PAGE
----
The Forests of the Congo Basin are endangered because, despite being the world’s second largest tropical forest, the overall commitment to their maintenance has been shoddy at worst and ineffective at best. The history of atrocities in the Congo has remained largely untold or greatly dismissed (Malcolm X and Breitman, 1992; Hochschild, 1998; Conrad and Murfin, 2010). Beginning before the European colonial land grab of Africa, Leopold held the DRC as his personal slave state killing over an estimated 10 million Congolese (Hochschild, 1998; Conrad and Murfin, 2010). During the colonial period, the DRC was plagued by the natural resource curse, leaving the ecological health of the Congo Forests in a constant state of decline (Hochschild, 1998, Oliver and Atmore, 2000; McFerson, 2010; Malhi et al.
, 2013; Hansen et al., 2013 Potapov et al., 2012). And since managers do not use an inclusive framework for assessing the state of forests, sustainably managing these forests will only become harder with increased environmental variation that is also likely to have adverse impacts onsocial dynamics.Forests in Central Africa have supported human communities for millennia through the provision of ecosystem services (Malhi et al., 2013). Forest-dwelling communities depend on these services for their livelihoods. Nowadays, forests are targeted for their climate mitigation properties (UNMEA, 2005).
However, the failure to account for decades of unsuccessful policies raises serious questions and concerns regarding relevancy and direction of current sustainable forest management, its intervention strategies, development plans, and, most importantly, equity. The relatively small numbers of individuals who effect driving forces are standing at the top of the governance hierarchy in their ability to address the root causes of environmental change in LTLT communities, and they are also those who are able to, through responses, address pressures and changes to the state as well (Carr et al., 2007). There has been a flock of investors, both public and private, looking to curb greenhouse gas emissions and also to profit from their ventures in forests. However, traditional knowledge and management is still greatly marginalized, seen as inferior to western and modern styles (Vansina, 1990).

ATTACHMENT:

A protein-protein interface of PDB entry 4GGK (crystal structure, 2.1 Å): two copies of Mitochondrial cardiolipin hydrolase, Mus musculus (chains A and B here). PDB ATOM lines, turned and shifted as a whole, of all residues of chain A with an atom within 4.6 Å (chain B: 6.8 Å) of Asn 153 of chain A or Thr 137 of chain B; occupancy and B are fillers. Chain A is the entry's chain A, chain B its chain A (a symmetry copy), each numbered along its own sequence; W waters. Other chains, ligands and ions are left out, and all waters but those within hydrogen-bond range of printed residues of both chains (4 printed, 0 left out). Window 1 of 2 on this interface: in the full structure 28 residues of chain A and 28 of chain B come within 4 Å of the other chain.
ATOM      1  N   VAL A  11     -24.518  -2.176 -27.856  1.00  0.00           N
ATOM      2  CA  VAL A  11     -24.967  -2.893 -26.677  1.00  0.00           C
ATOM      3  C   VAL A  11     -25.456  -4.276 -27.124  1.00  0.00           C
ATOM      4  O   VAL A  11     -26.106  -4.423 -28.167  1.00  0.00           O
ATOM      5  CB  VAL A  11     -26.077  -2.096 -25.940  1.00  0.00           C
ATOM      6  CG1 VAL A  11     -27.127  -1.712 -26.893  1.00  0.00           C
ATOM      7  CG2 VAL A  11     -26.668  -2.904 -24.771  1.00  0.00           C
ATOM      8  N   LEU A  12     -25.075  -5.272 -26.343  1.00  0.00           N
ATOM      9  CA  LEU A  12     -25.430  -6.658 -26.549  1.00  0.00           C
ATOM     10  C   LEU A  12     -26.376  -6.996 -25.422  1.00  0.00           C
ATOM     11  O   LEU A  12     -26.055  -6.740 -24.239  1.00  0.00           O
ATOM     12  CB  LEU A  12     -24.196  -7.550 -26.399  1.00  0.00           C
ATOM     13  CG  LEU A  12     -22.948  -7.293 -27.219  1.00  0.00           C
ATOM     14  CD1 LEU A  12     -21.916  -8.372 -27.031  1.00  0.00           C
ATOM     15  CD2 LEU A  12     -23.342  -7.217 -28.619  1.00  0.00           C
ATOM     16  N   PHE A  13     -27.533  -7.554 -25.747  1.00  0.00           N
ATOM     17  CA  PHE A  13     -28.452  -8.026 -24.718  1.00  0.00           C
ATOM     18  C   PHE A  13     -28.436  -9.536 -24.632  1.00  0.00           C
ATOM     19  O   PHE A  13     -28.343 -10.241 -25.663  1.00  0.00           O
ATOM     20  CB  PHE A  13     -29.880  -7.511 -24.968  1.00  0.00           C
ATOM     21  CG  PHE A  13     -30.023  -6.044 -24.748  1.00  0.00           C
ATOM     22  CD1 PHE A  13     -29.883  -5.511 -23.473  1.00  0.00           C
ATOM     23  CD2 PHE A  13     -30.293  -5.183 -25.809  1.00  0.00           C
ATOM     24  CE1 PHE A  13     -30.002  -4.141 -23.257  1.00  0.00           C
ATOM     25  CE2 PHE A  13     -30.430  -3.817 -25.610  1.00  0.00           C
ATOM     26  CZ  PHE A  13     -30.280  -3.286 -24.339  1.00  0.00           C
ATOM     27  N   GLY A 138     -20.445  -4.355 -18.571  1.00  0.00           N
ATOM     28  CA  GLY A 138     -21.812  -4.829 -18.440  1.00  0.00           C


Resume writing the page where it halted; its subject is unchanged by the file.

The Driver-Pressure-State-Impact-Response (DPSIR) framework was created by the European Environmental Protection Agency to provide structure for better understanding Integrated Environmental Assessments (Kristensen, 2004). DPSIR is a conceptual framework useful for understanding and communicating causal changes around the state of the environment to audiences at varying levels, a tool extremely useful for bridging the gap at the science-policy interface (Bell, 2012). This framework, when applied to transdisciplinary studies, addresses the complexities of horizontal and vertical management practices, articulating to diverse audiences a relevant, easily digestible message, helping to ensure accountability and transparency. It has successfully been used in Ghana to present complex environmental information to policy-makers (Agyemang et al. 2007), in Brazil in the Guanabara Bay to integrate natural and socio-economic indicators (Bidone and Lacerda, 2004), and as a problem structuring method for ecosystem-based management (Gregory et al., 2013).
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